Bedford Hospital Trust sees high-risk repairs bill rise by 161%

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Bedford Hospital (Photo: Dr Robert Oakley)

Bedfordshire Hospitals NHS Foundation Trust has blamed its “ageing estate” for one of the highest rises in the cost of high-risk repairs backlog in England, with a 161% increase year on year.

High-risk repairs are those which must be urgently addressed to prevent catastrophic failure or major disruption to clinical services. 

And the scale of that disruption to patient care, caused by outdated NHS buildings and equipment, has been revealed following a BBC investigation.

Sewage leaks, floods and partially collapsed ceilings were among thousands of potentially harmful incidents recorded by hospital bosses last year, with Bedfordshire Hospital Trust reporting 20 such incidents.

As part of a wide-ranging study into the state of English hospitals, the BBC asked every acute hospital trust in the country to provide details of when estates and infrastructure failures had caused so-called “clinical service incidents”.

They also analysed the cost of the repair backlog at every acute hospital trust in England using the Estates Returns Information Collection (ERIC) data released by NHS England.

Clinical service incidents

Clinical service incidents are when the ability to deliver care has been affected by failures in the hospital environment.

Bedfordshire Hospitals Trust was among the 86 trusts that provided a response, revealing there had been at least 1,385 reports of infrastructure problems, impacting the care of at least 1,055 patients.

Bedfordshire Hospitals Trust reported 20 serious incidents, with six involving the word ‘flood’. The data does not differentiate between the two sites covered by the Trust, so it is not clear whether the incidents occurred at Bedford Hospital or Luton and Dunstable (L&D).

The cost of repairs backlog

The second part the BBC investigation looked at the amount of money it would cost each hospital trust in England to fix all of the known issues related to their infrastructure.

Source: BBC Shared Data Unit

The bill to complete so-called ‘high-risk’ repairs needed at NHS acute hospitals has swollen to £2bn – up by more than a third compared to the previous year.

The cost to repair all infrastructure issues reached more than £9.5bn in 2022-23. There has been a rise of £867m over five years, adjusting for inflation.

And the cost to make those repairs across the Bedfordshire Hospitals Trust estate has rocketed from £7,927,886 in 2021/22 to £20,683,645 in the last financial year – a rise of 161% and over £37.5m.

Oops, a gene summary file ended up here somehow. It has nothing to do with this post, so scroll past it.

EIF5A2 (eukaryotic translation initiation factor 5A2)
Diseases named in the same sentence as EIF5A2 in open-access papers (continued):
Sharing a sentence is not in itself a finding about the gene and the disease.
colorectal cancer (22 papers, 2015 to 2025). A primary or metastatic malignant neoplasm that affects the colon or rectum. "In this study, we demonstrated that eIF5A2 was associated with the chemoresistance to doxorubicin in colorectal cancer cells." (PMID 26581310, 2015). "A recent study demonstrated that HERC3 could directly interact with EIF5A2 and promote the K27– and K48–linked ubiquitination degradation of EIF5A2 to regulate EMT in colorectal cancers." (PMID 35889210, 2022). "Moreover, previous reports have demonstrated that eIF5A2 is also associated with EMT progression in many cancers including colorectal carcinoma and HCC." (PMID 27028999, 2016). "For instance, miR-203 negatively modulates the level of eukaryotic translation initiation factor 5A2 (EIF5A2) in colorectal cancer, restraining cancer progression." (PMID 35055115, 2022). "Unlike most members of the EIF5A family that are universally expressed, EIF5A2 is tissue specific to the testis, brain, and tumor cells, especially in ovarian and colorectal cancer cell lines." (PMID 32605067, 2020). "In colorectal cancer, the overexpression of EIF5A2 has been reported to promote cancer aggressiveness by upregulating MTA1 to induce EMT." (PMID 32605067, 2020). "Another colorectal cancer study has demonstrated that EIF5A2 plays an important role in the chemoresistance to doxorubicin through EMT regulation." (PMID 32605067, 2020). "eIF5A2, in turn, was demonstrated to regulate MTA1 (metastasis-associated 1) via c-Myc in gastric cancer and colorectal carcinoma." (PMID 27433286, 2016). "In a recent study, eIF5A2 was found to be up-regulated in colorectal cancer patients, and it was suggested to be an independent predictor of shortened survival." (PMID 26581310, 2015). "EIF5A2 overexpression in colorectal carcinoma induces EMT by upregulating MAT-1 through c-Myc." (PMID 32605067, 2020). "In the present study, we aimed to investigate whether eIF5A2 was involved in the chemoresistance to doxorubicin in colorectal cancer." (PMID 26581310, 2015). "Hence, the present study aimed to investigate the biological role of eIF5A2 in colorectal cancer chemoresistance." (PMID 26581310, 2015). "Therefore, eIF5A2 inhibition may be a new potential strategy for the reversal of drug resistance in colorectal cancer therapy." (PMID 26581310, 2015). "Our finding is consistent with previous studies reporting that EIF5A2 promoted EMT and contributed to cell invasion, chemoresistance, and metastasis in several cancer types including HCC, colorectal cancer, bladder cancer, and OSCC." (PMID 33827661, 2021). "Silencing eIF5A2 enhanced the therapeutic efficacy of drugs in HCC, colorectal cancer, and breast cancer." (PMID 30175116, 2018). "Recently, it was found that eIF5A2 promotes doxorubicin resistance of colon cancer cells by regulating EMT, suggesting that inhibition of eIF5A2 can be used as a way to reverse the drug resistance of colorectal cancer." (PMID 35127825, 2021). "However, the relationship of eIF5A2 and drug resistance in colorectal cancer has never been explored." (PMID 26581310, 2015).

A spokesperson for Bedfordshire Hospitals NHS Foundation Trust told the BBC that the high-risk repair bill has accumulated due to the ageing estate, “with a number of high and significant risks that can no longer proactively be managed.

“This is due to changes in building regulations and compliance requirements, hyper-inflation within the construction market, pressure on specialist resourcing in terms of skill and capacity, as well as our estates being pushed to the limit to support clinical activity, priorities and risk.

“Our Trust’s backlog stands at £193m and is growing, which we are unable to afford to address.

“These risks are regularly reported via local forums and the annual ERIC return. There is national recognition that capital funding is inadequate, with limited funding opportunities available to address high and significant risk.”

Asked if patients should be concerned about these figures, the spokesperson said: “The figures shown are concerning, however a schedule of high risk backlog maintenance is rolled out on an annual basis, focusing on the highest risks to clinical service provision.”

There is one silver lining though – to date, no RAAC has been found in the Trust estate.

Other Trusts with some of the largest repairs backlogs highlighted the age of their buildings, with Imperial College Healthcare NHS Trust in London telling the BBC some of its buildings were older than the NHS itself – “nearly 180 years old”. 

Leeds Teaching Hospitals NHS Trust said large parts of its sites spanned “as far back as Victorian times” and Buckinghamshire Healthcare NHS Trust said it was “delivering 21st-century healthcare in 20th-century buildings”.  

Health think tank, The King’s Fund said: The terrible state of some NHS buildings and equipment should be a wake-up call for the government.”

Research provided by the BBC Shared Data Unit

 
 
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